Teacher incentive pay programs with a hybrid structure involving both individual and group incentives can have good results. (2019-07-22)
NYU Abu Dhabi researchers unlock the secrets of liver regeneration
In a recent study published in the journal Developmental Cell, NYU Abu Dhabi researchers have reported a new way in which the liver is primed to regenerate itself. (2019-06-20)
Gender pay gap shrinking for some female university presidents
While serious economic and societal issues continue to swirl around the gender pay gap, new research published in the INFORMS journal Organization Science shows one area where this inequality is starting to disappear -- higher education. (2019-06-17)
Women caught in a pickle by their own immune systems
A team of scientists at Arizona State University is presenting a new hypothesis to explain why there are differences between women and men when it comes to human diseases. (2019-06-11)
Good leadership and values key to staff satisfaction, study finds
Tourism and hospitality firms that score highly for leadership and cultural values see higher staff satisfaction, according to a new study by the University of East Anglia (UEA). (2019-05-20)
Detecting dementia's damaging effects before it's too late
Patients with a rare neurodegenerative brain disorder called Primary Progressive Aphasia, or PPA, show abnormalities in brain function in areas that look structurally normal on an MRI scan. (2019-05-13)
Feeling valued, respected appear most important for job satisfaction in academic medicine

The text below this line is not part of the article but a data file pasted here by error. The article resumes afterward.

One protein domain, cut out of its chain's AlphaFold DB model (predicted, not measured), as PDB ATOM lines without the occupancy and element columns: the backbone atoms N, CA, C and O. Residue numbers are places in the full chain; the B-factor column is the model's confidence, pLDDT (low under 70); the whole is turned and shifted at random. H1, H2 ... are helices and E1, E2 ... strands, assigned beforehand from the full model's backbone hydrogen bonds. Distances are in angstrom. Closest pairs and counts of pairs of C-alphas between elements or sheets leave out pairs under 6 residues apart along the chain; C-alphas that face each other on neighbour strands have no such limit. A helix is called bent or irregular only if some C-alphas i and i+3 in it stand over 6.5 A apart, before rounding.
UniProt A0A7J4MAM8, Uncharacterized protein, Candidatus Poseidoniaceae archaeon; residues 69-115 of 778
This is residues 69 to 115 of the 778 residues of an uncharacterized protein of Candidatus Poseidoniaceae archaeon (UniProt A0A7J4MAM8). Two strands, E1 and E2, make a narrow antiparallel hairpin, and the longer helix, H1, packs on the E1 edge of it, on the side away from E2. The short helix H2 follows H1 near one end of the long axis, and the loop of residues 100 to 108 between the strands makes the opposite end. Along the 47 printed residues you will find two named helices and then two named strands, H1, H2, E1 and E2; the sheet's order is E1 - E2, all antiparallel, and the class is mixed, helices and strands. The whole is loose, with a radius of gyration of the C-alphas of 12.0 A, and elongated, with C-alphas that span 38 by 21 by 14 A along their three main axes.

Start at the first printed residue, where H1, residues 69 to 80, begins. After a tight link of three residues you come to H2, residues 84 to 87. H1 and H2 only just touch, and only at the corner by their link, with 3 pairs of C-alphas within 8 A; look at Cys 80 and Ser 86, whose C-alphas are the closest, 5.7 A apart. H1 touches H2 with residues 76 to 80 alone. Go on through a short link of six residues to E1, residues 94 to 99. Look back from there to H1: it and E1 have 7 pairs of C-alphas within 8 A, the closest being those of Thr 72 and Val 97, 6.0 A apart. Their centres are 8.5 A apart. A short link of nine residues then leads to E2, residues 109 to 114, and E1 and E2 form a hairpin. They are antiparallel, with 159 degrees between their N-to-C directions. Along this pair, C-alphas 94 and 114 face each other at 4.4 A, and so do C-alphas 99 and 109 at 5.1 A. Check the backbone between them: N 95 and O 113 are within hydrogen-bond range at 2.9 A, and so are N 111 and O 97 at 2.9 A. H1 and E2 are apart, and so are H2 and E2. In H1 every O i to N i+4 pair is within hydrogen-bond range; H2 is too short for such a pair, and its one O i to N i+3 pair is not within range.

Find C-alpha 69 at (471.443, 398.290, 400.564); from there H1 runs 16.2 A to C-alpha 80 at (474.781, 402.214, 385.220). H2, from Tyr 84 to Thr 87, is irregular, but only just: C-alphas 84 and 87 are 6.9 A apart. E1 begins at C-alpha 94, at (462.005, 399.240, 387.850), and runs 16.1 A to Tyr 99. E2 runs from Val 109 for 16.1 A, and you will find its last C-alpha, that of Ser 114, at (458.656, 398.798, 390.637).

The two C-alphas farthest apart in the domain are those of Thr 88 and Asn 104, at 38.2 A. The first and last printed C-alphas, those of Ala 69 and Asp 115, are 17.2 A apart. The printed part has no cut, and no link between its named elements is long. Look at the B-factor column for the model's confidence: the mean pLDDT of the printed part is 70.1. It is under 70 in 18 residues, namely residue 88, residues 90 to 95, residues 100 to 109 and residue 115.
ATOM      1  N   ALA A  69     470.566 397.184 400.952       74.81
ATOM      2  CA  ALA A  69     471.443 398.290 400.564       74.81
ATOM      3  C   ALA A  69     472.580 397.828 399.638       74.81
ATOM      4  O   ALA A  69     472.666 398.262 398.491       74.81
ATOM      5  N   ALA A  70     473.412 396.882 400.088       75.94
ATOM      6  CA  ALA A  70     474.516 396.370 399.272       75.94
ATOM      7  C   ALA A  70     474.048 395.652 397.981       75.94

A survey of physicians in the Massachusetts General Hospital Department of Medicine finds that feeling valued, being treated with respect and working in a supportive environment were the factors most strongly associated with job satisfaction. (2019-05-06)
New discovery in how mammals sense the cold could lead to new pain relief drugs
Researchers at UCL have shown for the first time that mammals detect different intensities of cold using distinct sensory neuron systems, a finding which could lead to the development of new drugs to treat cold pain. (2019-04-24)
From nata de coco to computer screens: Cellulose gets a chance to shine
Scientists at Osaka University determined the intrinsic birefringence of cellulose molecules, which have great potential to improve smartphone and computer screens. (2019-04-18)
VA's process for determining TBI in veterans seeking disability compensation examined in new report
The US Department of Veterans Affairs (VA) should expand the requirement in its disability compensation process regarding who can diagnose traumatic brain injury (TBI) to include any health care professional with pertinent and ongoing brain injury training and experience, says a new congressionally mandated report from the National Academies of Sciences, Engineering, and Medicine. (2019-04-10)
Rainforest conservation in Peru must become more effective
A few years ago, the Peruvian government launched a program to protect the rainforest. (2019-04-05)
UTA biologist shows new insights into chromosome evolution, venom regulation in snakes
In a new paper, a team of biologists addressed genomic questions by generating and analyzing the first most complete chromosome-level genome for a snake -- the prairie rattlesnake (Crotalus viridis). (2019-03-29)
Russian scientists have determined indicators of stress development in the human body
In today's life, we often encounter situations when the organism's functions are overstrained, and the action of extreme factors causes the development of a stress response. (2019-03-15)
Gender-based salary gap persists among academic emergency medicine physicians